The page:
A team of international researchers have discovered that polyester clothing is polluting the oceans with microplastics. This is adding to the irreparable harm done to our planet’s oceans by the various plastic goods that we utilize and dump. In the case of polyester clothing, the microplastics are being released to our waterways by simply washing them.
Yes, just washing polyester clothing releases plastics into waterways.
Microplastics have been found to be accumulating within our oceans. They contaminate shorelines and bioaccumulate among the various populations of fish and other species in the oceans.
Polyester clothing washing studied
A 2016 study from the School of Marine Science and Engineering at Plymouth University studied the release of microplastics from washing polyesterclothing. They laundered the fabrics and then followed the waste water and tested it.
The researchers found that an average 6 kilogram average washer load of polyester clothing will release about 700,000 fibers into the waste water. The average fiber size they found ranged from 12 to 18 micron in diameter and 5 to 7 millimeters in length.
The researchers concluded:
“As fibres have been reported in effluent from sewage treatment plants, our data indicates fibres released by washing of clothing could be an important source of microplastics to aquatic habitats.”
In 2011, researchers from University College Dublin found that plastic debris less than 1 millimeter in diameter are released when polyester clothing is machine washed. Their analyses found that a single wash will release more than 1900 fibers of microplastics per piece of clothing.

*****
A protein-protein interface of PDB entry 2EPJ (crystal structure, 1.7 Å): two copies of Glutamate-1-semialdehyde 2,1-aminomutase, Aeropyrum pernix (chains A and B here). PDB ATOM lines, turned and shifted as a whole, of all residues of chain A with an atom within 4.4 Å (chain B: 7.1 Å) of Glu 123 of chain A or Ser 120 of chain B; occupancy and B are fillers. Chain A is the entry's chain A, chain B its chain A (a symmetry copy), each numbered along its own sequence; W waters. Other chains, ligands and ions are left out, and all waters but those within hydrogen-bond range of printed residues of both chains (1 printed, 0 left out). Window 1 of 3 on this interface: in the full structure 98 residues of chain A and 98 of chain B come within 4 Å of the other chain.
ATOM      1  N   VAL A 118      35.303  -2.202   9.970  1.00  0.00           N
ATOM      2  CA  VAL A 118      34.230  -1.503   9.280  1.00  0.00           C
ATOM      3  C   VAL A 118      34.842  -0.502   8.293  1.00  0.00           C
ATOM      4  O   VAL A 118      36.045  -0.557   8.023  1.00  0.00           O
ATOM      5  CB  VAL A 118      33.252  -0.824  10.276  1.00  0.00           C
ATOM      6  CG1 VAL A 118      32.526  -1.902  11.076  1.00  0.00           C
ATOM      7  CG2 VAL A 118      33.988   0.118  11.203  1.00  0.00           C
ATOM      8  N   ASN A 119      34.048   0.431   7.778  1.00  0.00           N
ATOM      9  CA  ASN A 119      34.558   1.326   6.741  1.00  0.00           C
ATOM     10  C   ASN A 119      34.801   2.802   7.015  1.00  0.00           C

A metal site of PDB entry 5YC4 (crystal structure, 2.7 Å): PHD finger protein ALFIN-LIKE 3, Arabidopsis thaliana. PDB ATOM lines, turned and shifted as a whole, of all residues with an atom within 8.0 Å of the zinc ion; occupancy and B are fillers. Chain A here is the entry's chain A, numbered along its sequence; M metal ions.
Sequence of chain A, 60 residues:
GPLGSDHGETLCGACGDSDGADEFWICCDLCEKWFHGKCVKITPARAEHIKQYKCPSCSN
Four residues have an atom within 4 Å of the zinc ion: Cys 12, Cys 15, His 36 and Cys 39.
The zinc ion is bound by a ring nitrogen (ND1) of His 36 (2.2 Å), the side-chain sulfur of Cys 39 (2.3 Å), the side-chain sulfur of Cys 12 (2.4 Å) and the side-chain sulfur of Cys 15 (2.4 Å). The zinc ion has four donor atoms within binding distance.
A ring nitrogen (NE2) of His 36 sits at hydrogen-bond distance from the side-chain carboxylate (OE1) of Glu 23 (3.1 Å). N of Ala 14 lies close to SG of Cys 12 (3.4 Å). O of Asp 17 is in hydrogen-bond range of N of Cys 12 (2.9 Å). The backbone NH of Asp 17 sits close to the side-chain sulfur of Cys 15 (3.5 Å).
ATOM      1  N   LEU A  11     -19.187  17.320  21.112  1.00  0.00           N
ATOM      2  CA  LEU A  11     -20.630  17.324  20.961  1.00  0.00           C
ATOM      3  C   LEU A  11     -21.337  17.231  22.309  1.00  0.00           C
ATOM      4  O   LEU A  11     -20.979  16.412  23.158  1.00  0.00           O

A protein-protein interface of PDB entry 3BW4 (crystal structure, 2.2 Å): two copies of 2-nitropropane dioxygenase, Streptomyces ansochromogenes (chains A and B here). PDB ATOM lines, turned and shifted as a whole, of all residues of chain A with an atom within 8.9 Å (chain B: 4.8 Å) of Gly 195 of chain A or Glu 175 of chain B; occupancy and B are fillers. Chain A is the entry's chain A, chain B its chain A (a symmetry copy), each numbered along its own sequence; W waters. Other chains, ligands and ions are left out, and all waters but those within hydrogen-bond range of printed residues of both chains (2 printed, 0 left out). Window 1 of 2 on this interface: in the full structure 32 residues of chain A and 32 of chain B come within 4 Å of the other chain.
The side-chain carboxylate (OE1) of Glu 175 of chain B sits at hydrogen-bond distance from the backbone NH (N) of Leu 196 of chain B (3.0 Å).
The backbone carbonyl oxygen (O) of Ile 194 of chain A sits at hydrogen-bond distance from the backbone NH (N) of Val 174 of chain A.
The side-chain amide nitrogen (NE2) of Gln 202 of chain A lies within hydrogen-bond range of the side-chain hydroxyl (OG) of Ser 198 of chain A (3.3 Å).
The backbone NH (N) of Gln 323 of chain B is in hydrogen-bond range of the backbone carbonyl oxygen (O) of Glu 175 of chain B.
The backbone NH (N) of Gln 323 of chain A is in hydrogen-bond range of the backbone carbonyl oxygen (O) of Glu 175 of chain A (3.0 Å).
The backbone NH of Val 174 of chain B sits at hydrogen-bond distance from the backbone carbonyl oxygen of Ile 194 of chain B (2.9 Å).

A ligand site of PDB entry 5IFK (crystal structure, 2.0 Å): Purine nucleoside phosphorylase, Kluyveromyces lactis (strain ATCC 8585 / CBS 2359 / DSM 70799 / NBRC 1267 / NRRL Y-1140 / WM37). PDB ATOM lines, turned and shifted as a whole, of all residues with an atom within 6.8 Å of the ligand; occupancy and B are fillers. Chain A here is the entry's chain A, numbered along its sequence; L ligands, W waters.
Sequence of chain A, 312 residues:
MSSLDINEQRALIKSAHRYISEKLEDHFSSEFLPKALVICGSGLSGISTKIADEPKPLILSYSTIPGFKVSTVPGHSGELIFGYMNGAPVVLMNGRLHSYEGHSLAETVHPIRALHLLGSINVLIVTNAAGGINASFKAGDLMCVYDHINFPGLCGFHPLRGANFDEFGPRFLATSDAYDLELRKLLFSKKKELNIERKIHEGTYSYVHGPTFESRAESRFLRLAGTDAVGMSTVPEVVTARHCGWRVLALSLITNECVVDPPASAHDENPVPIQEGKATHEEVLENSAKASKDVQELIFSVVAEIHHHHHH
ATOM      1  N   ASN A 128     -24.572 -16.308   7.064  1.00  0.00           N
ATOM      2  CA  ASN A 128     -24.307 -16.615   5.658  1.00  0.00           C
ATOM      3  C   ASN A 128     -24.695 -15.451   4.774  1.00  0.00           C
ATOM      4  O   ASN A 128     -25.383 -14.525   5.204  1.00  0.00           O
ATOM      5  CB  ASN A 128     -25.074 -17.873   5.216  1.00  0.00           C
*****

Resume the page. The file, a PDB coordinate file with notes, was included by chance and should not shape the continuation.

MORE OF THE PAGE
This study, performed by scientists from Ireland, Australia, the UK and Canada, conducted water study tests at 18 shorelines around the world. They found that microplastics were accumulating among these shorelines and contaminating the sea life in those regions.
The study was published in the Environmental Science and Technology.
Other ocean microplastic studies
Other research on microplastics have been conducted by Captain Charles Moore of the Algalita Marine Research Foundation. Captain Moore is famous for raising awareness of the “great Pacific garbage patch” – an area of plastic and microplastic accumulation on the Pacific ocean the size of Texas. Further research has found that plastic bags and other plastic materials break down over time and form these microplastic particles, which also bioaccumulate among sea life.
This is one reason the State of California banned plastic bags in 2017.
Captain Moore’s research discovered – to the horror of many – that microplastic accumulation in the region outweighed the quantity of zooplankton by a factor of six to one. A visit to the region one year ago found that the microplastic levels have increased by 600%.
Bottled water contains microplastics according to other research.
Learn more about how to manage our waterways and how to drink pure water:
Napper IE, Thompson RC. Release of synthetic microplastic plastic fibres from domestic washing machines: Effects of fabric type and washing conditions. Mar Pollut Bull. 2016 Nov 15;112(1-2):39-45. doi: 10.1016/j.marpolbul.2016.09.025.
Browne MA, Crump P, Niven SJ, Teuten E, Tonkin A, Galloway T, Thompson R. Accumulation of microplastic on shorelines woldwide: sources and sinks. Environ Sci Technol. 2011 Nov 1;45(21):9175-9.
Case Adams is a California Naturopath and a Board Certified Alternative Medicine Practitioner with a PhD in Natural Health Sciences, and diplomas in Homeopathy, Aromatherapy, Bach Flower Remedies, Blood Chemistry, Clinical Nutritional Counseling and Colon Hydrotherapy. He has authored 26 books on natural healing strategies.